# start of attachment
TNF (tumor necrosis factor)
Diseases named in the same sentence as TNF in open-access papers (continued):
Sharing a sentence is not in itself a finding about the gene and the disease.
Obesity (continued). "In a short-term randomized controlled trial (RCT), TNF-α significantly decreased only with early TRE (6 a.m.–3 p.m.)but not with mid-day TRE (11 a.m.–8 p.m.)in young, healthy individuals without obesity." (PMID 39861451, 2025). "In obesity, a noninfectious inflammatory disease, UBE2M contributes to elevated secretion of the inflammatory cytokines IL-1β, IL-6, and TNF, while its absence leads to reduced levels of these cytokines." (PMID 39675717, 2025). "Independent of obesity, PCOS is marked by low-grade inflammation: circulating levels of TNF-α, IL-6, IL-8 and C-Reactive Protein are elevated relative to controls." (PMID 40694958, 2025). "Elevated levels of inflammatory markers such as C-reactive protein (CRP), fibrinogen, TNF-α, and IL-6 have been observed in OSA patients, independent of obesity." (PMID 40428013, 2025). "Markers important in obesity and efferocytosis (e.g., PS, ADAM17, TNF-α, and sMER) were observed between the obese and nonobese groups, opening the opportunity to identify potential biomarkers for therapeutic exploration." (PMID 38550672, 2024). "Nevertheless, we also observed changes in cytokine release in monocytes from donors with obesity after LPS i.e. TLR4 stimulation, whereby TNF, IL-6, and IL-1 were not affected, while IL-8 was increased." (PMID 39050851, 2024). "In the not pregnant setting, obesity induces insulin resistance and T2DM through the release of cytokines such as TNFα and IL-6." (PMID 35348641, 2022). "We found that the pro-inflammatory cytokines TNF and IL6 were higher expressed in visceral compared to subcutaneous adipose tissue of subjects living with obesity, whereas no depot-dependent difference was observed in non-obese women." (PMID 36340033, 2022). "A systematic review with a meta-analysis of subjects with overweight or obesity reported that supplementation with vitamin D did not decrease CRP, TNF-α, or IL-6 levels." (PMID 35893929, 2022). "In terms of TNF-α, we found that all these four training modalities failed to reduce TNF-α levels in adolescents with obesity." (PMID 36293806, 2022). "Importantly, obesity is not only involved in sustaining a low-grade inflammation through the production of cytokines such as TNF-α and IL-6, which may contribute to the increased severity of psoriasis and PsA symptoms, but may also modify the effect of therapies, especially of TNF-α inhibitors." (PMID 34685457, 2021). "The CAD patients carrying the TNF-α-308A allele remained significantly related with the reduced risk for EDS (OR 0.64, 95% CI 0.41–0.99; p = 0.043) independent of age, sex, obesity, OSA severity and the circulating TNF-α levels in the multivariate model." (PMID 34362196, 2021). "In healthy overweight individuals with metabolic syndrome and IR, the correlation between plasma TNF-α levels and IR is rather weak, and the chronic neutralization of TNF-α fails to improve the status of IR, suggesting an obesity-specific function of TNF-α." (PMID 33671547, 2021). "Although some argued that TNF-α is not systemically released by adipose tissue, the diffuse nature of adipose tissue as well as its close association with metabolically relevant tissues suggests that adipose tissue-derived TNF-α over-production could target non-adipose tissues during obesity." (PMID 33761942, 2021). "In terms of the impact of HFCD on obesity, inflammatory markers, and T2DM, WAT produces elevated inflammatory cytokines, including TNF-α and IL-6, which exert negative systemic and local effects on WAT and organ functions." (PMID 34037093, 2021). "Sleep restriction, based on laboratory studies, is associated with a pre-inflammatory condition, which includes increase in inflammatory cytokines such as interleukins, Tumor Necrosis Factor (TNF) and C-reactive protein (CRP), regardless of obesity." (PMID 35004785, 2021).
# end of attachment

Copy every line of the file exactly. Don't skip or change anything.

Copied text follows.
TNF (tumor necrosis factor)
Diseases named in the same sentence as TNF in open-access papers (continued):
Sharing a sentence is not in itself a finding about the gene and the disease.
Obesity (continued). "In a short-term randomized controlled trial (RCT), TNF-α significantly decreased only with early TRE (6 a.m.–3 p.m.)but not with mid-day TRE (11 a.m.–8 p.m.)in young, healthy individuals without obesity." (PMID 39861451, 2025). "In obesity, a noninfectious inflammatory disease, UBE2M contributes to elevated secretion of the inflammatory cytokines IL-1β, IL-6, and TNF, while its absence leads to reduced levels of these cytokines." (PMID 39675717, 2025). "Independent of obesity, PCOS is marked by low-grade inflammation: circulating levels of TNF-α, IL-6, IL-8 and C-Reactive Protein are elevated relative to controls." (PMID 40694958, 2025). "Elevated levels of inflammatory markers such as C-reactive protein (CRP), fibrinogen, TNF-α, and IL-6 have been observed in OSA patients, independent of obesity." (PMID 40428013, 2025). "Markers important in obesity and efferocytosis (e.g., PS, ADAM17, TNF-α, and sMER) were observed between the obese and nonobese groups, opening the opportunity to identify potential biomarkers for therapeutic exploration." (PMID 38550672, 2024). "Nevertheless, we also observed changes in cytokine release in monocytes from donors with obesity after LPS i.e. TLR4 stimulation, whereby TNF, IL-6, and IL-1 were not affected, while IL-8 was increased." (PMID 39050851, 2024). "In the not pregnant setting, obesity induces insulin resistance and T2DM through the release of cytokines such as TNFα and IL-6." (PMID 35348641, 2022). "We found that the pro-inflammatory cytokines TNF and IL6 were higher expressed in visceral compared to subcutaneous adipose tissue of subjects living with obesity, whereas no depot-dependent difference was observed in non-obese women." (PMID 36340033, 2022). "A systematic review with a meta-analysis of subjects with overweight or obesity reported that supplementation with vitamin D did not decrease CRP, TNF-α, or IL-6 levels." (PMID 35893929, 2022). "In terms of TNF-α, we found that all these four training modalities failed to reduce TNF-α levels in adolescents with obesity." (PMID 36293806, 2022). "Importantly, obesity is not only involved in sustaining a low-grade inflammation through the production of cytokines such as TNF-α and IL-6, which may contribute to the increased severity of psoriasis and PsA symptoms, but may also modify the effect of therapies, especially of TNF-α inhibitors." (PMID 34685457, 2021). "The CAD patients carrying the TNF-α-308A allele remained significantly related with the reduced risk for EDS (OR 0.64, 95% CI 0.41–0.99; p = 0.043) independent of age, sex, obesity, OSA severity and the circulating TNF-α levels in the multivariate model." (PMID 34362196, 2021). "In healthy overweight individuals with metabolic syndrome and IR, the correlation between plasma TNF-α levels and IR is rather weak, and the chronic neutralization of TNF-α fails to improve the status of IR, suggesting an obesity-specific function of TNF-α." (PMID 33671547, 2021). "Although some argued that TNF-α is not systemically released by adipose tissue, the diffuse nature of adipose tissue as well as its close association with metabolically relevant tissues suggests that adipose tissue-derived TNF-α over-production could target non-adipose tissues during obesity." (PMID 33761942, 2021). "In terms of the impact of HFCD on obesity, inflammatory markers, and T2DM, WAT produces elevated inflammatory cytokines, including TNF-α and IL-6, which exert negative systemic and local effects on WAT and organ functions." (PMID 34037093, 2021). "Sleep restriction, based on laboratory studies, is associated with a pre-inflammatory condition, which includes increase in inflammatory cytokines such as interleukins, Tumor Necrosis Factor (TNF) and C-reactive protein (CRP), regardless of obesity." (PMID 35004785, 2021).